Forget about Internet on Mars and Li-Fi, the Internet we rely on to run our hospitals, feed our cities, tweet celebrities, and watch animals do stupid things here on Earth could be at risk – and rising sea levels are to blame.
The Internet relies on a large physical network combining colossal data centers and thousands of kilometers of fiber optic cable buried underground. If this was to somehow falter (whether through cyberwarfare, space weather, or climate change), things could get bad pretty quick.
As a recent peer-reviewed study highlights, this infrastructure (the so-called "physical Internet") is not currently built to withstand significant changes in sea level. Even more worryingly, we could see the consequences of this as soon as 2033.
Much of this infrastructure is buried and follows long-established rights of way, typically paralleling highways and coastlines, Paul Barford, a University of Wisconsin-Madison professor of computer science and an authority on the “physical Internet”, said in a statement.
"When it was built 20-25 years ago, no thought was given to climate change."
Barford presented the study at a meeting of the Association for Computing Machinery, the Internet Society. and the Institute of Electrical and Electronics Engineers on July 16. While there has been research into rising sea levels and urban infrastructures such as roads, housing, and even entire islands, this appears to be the first assessment examining the risk that rising sea levels pose to the Internet.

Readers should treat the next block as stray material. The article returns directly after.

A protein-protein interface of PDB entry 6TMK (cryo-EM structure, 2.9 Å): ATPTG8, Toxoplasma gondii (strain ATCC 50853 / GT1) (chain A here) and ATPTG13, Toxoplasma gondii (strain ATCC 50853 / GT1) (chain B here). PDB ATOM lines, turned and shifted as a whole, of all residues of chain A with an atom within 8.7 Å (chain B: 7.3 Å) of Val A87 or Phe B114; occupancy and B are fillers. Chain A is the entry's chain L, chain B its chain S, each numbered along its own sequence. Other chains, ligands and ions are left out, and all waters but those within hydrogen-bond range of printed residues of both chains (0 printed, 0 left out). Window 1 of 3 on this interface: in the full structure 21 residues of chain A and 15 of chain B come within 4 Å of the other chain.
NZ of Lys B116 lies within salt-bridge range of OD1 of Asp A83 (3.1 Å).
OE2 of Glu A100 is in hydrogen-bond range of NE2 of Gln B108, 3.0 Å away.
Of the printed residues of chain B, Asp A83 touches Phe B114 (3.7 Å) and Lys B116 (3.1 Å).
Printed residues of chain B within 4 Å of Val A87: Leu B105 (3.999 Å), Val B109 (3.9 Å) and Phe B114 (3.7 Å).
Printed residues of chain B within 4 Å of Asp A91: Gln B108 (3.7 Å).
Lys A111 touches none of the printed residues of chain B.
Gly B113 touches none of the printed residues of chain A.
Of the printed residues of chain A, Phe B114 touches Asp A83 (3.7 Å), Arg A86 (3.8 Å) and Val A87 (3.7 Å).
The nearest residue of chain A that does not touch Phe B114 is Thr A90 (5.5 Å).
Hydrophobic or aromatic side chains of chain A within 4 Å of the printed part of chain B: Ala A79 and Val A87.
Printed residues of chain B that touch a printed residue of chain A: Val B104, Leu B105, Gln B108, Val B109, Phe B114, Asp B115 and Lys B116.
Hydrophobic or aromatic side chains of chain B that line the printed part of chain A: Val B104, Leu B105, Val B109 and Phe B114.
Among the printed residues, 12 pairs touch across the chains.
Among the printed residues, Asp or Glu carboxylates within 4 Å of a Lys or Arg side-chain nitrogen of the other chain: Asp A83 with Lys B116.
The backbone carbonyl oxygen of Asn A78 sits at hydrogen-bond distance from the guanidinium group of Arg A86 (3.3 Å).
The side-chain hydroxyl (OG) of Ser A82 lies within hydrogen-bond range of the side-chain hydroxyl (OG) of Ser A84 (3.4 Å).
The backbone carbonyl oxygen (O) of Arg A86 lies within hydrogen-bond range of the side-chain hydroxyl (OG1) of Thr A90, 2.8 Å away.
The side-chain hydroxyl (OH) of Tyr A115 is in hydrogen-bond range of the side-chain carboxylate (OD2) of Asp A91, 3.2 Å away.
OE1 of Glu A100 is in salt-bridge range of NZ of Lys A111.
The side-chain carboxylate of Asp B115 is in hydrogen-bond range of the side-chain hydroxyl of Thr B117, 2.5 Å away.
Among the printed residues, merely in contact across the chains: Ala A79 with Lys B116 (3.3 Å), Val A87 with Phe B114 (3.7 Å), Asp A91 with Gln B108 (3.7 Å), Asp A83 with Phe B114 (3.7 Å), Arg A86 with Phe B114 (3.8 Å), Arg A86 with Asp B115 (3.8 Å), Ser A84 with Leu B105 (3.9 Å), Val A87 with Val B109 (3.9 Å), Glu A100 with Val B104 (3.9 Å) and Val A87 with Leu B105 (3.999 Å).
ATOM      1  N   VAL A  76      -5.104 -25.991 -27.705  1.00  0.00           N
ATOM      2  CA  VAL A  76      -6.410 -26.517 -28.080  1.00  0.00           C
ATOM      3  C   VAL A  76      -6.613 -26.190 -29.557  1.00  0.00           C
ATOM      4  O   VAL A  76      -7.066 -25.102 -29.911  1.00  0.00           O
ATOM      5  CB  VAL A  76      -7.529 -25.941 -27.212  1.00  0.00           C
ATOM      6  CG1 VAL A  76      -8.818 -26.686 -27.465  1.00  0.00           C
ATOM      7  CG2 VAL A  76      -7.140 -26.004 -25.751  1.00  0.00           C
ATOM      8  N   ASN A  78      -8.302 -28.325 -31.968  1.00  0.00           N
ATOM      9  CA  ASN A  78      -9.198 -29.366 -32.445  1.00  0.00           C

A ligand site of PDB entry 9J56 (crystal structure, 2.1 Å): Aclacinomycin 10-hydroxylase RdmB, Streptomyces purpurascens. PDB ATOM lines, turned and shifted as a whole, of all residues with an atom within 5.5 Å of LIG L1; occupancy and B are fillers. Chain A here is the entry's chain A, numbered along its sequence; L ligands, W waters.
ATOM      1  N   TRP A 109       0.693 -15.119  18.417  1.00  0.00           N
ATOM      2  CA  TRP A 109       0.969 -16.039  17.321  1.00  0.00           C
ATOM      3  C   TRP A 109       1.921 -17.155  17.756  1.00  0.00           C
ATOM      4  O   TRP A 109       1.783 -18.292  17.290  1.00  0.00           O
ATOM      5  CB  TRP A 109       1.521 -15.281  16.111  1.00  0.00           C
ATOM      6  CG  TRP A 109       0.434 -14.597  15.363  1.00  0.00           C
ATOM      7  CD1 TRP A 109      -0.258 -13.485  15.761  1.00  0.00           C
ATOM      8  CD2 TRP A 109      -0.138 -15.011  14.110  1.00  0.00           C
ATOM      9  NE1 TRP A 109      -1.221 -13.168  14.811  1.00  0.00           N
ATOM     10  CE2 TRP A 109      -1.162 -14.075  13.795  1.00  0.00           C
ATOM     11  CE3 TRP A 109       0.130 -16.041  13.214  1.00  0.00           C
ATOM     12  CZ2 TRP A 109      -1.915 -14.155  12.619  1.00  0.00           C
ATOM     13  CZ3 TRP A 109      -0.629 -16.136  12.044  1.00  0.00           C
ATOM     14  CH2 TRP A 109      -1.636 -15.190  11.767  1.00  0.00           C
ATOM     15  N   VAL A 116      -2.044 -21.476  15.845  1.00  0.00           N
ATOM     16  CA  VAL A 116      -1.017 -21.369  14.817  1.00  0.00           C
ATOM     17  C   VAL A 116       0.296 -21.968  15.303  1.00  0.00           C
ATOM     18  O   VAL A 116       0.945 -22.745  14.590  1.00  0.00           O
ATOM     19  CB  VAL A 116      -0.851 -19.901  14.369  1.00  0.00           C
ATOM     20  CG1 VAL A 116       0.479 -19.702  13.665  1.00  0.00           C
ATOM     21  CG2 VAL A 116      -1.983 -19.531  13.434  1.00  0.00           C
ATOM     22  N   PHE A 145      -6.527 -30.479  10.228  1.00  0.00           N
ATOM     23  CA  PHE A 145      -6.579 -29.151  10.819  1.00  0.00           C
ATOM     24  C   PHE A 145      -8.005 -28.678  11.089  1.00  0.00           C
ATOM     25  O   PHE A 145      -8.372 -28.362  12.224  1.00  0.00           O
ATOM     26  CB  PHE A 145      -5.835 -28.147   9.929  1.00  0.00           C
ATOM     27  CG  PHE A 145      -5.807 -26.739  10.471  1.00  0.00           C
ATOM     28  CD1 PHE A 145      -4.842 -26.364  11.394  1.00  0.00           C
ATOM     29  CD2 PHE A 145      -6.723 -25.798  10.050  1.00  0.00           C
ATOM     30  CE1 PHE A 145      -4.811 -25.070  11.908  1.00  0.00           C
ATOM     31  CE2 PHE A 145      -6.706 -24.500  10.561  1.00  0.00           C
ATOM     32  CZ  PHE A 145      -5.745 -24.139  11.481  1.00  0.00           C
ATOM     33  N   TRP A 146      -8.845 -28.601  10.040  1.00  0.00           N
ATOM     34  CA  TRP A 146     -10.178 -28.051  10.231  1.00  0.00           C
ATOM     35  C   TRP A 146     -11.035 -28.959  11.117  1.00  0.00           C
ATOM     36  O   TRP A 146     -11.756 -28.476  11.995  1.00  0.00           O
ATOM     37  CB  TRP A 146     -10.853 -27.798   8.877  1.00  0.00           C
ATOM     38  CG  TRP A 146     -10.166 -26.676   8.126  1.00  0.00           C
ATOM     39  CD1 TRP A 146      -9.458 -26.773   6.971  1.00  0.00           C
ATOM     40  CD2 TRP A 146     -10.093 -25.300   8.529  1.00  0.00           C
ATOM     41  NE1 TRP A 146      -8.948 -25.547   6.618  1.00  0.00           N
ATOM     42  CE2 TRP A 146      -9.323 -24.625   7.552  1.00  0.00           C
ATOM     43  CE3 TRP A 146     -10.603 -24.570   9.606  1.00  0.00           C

The results aren't great. Within 15 years as many as 6,500 kilometers (4,000 miles) of buried fiber optic conduit could be submerged and 1,100 traffic hubs could be besieged by water.
The team came to this conclusion after overlaying Sea Level Rise Inundation data on the Internet Atlas, which allowed them to compare the forecasted sea level rises with a map detailing the Internet's physical network.
The network has been designed to tolerate some water, but it is only water-resistant, not waterproof. This means that the forecasted level of flooding could pose a serious risk to the functioning of the Internet as we use it today. The storm surges that followed Hurricane Sandy and Hurricane Katrina hint at the problems to come, Barford added.
The worst-affected areas will be low-lying coastal cities. The researchers specifically named New York, Miami, and Seattle as high risk. However, if the network in these areas is damaged the effects will "ripple" across the Internet, Barford says. This is because these cities are where transoceanic marine cables come ashore and it is these transoceanic marine cables that link the US to the rest of the world, at least from an online point of view.
So, what can we do? Hardening the infrastructure may delay the inevitable but it won't be effective in the long run, Barford explained. This study should be seen as a "wake-up call".
"Most of the damage that's going to be done in the next 100 years will be done sooner than later," warned Barford.
"That surprised us. The expectation was that we'd have 50 years to plan for it. We don't have 50 years."